Sidecar, an early player in the ride-hailing business, is suing Uber, claiming the billion-dollar business “stifled competition in the market for ride-hailing applications,” according to a lawsuit filed in the U.S. district court in San Francisco on Tuesday — first reported by Reuters.
The company, co-founded by Sunil Paul in 2011, alleges Uber “used a number of tactics that are against the law to drive Sidecar out of business,” per Paul’s blog post published this morning. Sidecar had raised a total of $43 million in venture capital backing and operated its service in 11 U.S. markets before shutting down and selling its assets to GM in 2016.
“We fought hard in the marketplace, and were the first company to introduce a number of cutting-edge features that are now a part of every ride-hailing app,” Paul, Sidecar’s former chief executive officer, writes. “If Uber had won the ride-hailing market on a level playing field, we would have been disappointed, but that’s something we could have lived with. That’s not what happened.”
Specifically, Paul alleges Uber used predatory pricing strategies, i.e., subsidized rides and driver payments in order to drive other ride-hailing startups out of the market, and “interfered with the performance and quality of competing ride-hailing apps by using clandestine campaigns to send fraudulent ride requests through competitors’ ride-hailing apps.”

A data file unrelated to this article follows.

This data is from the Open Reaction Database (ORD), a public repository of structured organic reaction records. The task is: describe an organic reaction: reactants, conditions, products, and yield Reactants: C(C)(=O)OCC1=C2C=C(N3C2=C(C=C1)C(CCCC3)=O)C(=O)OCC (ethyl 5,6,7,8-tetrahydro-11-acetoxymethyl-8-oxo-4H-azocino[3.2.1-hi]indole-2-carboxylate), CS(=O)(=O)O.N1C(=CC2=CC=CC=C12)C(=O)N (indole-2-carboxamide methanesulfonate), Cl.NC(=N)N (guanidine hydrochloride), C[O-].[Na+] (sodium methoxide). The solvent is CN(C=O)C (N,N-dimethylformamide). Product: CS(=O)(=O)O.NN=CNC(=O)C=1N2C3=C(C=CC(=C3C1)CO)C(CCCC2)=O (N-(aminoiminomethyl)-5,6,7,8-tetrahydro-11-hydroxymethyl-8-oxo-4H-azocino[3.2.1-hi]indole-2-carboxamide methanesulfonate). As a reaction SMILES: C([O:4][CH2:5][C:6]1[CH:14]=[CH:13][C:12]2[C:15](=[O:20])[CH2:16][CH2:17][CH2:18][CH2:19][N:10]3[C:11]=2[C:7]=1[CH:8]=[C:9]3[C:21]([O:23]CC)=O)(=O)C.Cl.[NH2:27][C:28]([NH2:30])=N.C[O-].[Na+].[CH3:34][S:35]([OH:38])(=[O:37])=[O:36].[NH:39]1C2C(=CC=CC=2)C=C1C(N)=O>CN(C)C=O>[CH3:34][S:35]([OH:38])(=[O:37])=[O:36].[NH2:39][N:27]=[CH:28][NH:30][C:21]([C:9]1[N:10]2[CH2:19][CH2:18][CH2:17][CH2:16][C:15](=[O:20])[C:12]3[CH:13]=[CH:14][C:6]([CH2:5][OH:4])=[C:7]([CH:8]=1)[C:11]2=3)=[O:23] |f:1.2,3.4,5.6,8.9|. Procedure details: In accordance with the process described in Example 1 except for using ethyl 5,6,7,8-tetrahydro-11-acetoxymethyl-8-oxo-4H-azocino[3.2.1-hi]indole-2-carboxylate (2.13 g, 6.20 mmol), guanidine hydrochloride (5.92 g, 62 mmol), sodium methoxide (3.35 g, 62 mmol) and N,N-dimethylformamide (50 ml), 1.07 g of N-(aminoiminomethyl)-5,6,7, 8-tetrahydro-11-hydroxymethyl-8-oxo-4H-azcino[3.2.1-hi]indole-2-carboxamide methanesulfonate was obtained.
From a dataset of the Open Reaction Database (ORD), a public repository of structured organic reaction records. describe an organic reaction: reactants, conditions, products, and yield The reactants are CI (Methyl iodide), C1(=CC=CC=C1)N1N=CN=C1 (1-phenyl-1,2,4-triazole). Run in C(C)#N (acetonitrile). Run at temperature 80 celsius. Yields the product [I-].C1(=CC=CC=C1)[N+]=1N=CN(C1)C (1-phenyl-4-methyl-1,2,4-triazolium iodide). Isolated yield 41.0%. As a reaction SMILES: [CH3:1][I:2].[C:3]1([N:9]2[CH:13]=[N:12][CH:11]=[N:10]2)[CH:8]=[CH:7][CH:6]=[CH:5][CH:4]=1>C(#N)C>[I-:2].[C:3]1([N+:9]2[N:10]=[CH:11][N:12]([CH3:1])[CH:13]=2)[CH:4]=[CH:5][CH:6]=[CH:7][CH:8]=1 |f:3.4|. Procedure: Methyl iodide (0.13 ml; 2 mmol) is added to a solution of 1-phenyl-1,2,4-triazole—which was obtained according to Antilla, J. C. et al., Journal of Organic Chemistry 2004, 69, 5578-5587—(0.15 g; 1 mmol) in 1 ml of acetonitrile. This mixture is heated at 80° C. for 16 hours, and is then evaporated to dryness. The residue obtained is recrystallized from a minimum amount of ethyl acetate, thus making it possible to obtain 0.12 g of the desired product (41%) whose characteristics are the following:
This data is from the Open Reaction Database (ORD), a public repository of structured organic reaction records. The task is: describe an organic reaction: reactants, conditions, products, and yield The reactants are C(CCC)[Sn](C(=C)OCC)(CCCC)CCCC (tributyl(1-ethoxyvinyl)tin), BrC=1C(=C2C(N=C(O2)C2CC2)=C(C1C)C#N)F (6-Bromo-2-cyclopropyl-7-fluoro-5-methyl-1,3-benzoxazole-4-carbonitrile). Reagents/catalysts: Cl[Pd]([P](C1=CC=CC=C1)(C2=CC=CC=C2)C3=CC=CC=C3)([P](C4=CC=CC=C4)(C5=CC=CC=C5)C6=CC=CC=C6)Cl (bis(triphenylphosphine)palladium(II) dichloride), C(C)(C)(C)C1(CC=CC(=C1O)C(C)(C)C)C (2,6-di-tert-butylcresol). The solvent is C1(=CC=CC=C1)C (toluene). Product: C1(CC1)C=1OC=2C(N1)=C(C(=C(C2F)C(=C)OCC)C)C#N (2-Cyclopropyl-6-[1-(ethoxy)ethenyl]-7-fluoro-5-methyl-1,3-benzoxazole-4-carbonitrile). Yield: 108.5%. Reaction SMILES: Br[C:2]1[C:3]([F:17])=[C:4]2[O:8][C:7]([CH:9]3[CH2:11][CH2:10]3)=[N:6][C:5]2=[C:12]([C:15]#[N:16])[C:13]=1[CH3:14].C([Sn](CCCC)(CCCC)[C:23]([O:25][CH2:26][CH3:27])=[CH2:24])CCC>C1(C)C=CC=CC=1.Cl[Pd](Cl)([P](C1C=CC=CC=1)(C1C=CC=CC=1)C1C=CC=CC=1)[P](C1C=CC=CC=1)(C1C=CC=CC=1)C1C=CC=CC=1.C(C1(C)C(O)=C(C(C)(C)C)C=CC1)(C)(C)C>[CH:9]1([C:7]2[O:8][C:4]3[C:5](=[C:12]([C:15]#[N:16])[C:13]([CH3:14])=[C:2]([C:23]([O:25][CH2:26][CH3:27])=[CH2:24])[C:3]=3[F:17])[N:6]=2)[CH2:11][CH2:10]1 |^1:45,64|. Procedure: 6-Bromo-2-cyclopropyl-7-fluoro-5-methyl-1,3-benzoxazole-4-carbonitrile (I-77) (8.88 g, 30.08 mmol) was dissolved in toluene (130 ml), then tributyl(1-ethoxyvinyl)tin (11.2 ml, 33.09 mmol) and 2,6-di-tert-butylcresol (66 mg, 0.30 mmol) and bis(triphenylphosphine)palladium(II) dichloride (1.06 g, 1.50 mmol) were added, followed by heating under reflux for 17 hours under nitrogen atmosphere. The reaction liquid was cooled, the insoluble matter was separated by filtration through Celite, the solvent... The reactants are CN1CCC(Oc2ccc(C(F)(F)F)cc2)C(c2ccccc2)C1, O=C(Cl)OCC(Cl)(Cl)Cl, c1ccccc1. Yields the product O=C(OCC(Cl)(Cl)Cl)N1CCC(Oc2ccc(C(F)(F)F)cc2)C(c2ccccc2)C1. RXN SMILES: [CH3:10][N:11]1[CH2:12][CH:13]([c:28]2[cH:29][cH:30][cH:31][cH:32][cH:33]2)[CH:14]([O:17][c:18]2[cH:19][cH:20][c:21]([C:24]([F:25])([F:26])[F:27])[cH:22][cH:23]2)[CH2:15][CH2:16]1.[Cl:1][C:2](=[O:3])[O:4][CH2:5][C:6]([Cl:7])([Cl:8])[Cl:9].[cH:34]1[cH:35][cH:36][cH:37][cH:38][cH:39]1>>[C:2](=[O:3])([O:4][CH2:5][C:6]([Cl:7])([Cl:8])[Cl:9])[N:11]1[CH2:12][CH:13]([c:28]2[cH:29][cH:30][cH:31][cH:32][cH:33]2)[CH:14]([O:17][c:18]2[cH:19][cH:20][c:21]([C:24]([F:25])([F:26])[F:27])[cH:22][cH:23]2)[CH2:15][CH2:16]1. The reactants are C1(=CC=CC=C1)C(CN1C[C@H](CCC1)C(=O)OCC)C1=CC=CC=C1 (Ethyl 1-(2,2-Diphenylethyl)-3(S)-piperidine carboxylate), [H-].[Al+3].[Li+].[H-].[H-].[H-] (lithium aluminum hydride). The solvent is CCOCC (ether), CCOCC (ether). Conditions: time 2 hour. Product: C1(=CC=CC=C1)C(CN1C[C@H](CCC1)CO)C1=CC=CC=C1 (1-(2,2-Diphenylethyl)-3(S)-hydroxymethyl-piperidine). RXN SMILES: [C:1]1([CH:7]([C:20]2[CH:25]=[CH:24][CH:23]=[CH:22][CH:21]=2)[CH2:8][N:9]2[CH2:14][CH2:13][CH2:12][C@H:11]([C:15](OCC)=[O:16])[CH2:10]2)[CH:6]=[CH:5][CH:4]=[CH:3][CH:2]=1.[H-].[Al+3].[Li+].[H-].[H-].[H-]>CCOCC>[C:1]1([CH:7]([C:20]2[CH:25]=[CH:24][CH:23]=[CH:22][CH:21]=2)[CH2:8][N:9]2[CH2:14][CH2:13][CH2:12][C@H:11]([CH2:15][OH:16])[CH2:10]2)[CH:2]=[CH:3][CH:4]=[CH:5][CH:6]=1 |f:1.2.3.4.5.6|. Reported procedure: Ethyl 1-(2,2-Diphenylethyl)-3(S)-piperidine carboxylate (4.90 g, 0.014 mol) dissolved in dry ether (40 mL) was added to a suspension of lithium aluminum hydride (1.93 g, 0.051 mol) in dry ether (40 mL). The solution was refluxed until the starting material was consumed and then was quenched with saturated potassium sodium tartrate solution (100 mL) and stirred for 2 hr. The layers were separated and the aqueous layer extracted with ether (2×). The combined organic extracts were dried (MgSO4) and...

A spokesperson for Uber told TechCrunch that “Sidecar’s lawsuit has it backwards.”
“Ridesharing is a highly competitive industry, with many players coming and going over the years—like Sidecar, not all have survived,” they said. “Sidecar’s lawsuit has it backwards: new competitors, along with low prices, benefit consumers and reflect the exact type of competition that the antitrust laws are meant to protect. We believe the timing of this complaint, filed three years after Sidecar went out of business, is not a coincidence.”
It’s been almost three years since Sidecar sold its remaining assets to GM; it’s safe to say Paul and co. have been less than fond of Uber for several years. In another blog post announcing the GM sale, Paul wrote: “We failed — for the most part — because Uber is willing to win at any cost and they have practically limitless capital to do it.” So why is Sidecar suddenly getting litigious? Could be because Uber filed confidentially for an initial public offering on Friday. The IPO, slated for the first quarter of 2019, is expected to be one of the largest and highly-anticipated technology exits in the last decade.
Uber has raised a total of nearly $20 billion in a combination of debt and equity funding and was most recently valued at $72 billion. Sidecar’s valuation, according to PitchBook, peaked at around $70 million in 2014. It was backed by GV, Lightspeed Venture Partners, Union Square Ventures, Richard Branson and other notable investors.
Uber has long been known for its scandalous reputation, especially while under the leadership of founding CEO Travis Kalanick, who’s business tactics have been called into question countless times.
Here’s Sidecar’s full complaint: